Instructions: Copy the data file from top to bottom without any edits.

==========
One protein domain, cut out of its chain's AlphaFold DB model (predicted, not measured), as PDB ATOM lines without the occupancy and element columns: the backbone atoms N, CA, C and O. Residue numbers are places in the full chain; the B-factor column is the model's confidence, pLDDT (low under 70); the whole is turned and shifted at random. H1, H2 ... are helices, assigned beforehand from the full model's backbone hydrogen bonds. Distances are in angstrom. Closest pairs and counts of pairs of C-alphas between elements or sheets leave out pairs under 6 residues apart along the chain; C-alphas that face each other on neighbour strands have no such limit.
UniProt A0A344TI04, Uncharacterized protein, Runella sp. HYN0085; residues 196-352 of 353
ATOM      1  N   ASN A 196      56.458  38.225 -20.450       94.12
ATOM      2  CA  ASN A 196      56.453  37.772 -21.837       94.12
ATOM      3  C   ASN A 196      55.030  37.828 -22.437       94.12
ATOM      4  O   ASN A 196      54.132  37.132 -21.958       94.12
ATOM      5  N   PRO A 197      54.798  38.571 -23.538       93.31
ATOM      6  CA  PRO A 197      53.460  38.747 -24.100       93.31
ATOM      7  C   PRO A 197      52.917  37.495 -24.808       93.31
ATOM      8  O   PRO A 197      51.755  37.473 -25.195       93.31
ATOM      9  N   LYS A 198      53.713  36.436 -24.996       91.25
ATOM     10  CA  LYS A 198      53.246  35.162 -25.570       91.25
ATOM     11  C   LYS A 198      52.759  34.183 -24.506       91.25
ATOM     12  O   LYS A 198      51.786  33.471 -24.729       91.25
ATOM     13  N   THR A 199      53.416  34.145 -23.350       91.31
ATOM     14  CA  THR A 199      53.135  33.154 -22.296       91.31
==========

One protein domain, cut out of its chain's AlphaFold DB model (predicted, not measured), as PDB ATOM lines without the occupancy and element columns: the backbone atoms N, CA, C and O. Residue numbers are places in the full chain; the B-factor column is the model's confidence, pLDDT (low under 70); the whole is turned and shifted at random. H1, H2 ... are helices, assigned beforehand from the full model's backbone hydrogen bonds. Distances are in angstrom. Closest pairs and counts of pairs of C-alphas between elements or sheets leave out pairs under 6 residues apart along the chain; C-alphas that face each other on neighbour strands have no such limit.
UniProt A0A344TI04, Uncharacterized protein, Runella sp. HYN0085; residues 196-352 of 353
ATOM      1  N   ASN A 196      56.458  38.225 -20.450       94.12
ATOM      2  CA  ASN A 196      56.453  37.772 -21.837       94.12
ATOM      3  C   ASN A 196      55.030  37.828 -22.437       94.12
ATOM      4  O   ASN A 196      54.132  37.132 -21.958       94.12
ATOM      5  N   PRO A 197      54.798  38.571 -23.538       93.31
ATOM      6  CA  PRO A 197      53.460  38.747 -24.100       93.31
ATOM      7  C   PRO A 197      52.917  37.495 -24.808       93.31
ATOM      8  O   PRO A 197      51.755  37.473 -25.195       93.31
ATOM      9  N   LYS A 198      53.713  36.436 -24.996       91.25
ATOM     10  CA  LYS A 198      53.246  35.162 -25.570       91.25
ATOM     11  C   LYS A 198      52.759  34.183 -24.506       91.25
ATOM     12  O   LYS A 198      51.786  33.471 -24.729       91.25
ATOM     13  N   THR A 199      53.416  34.145 -23.350       91.31
ATOM     14  CA  THR A 199      53.135  33.154 -22.296       91.31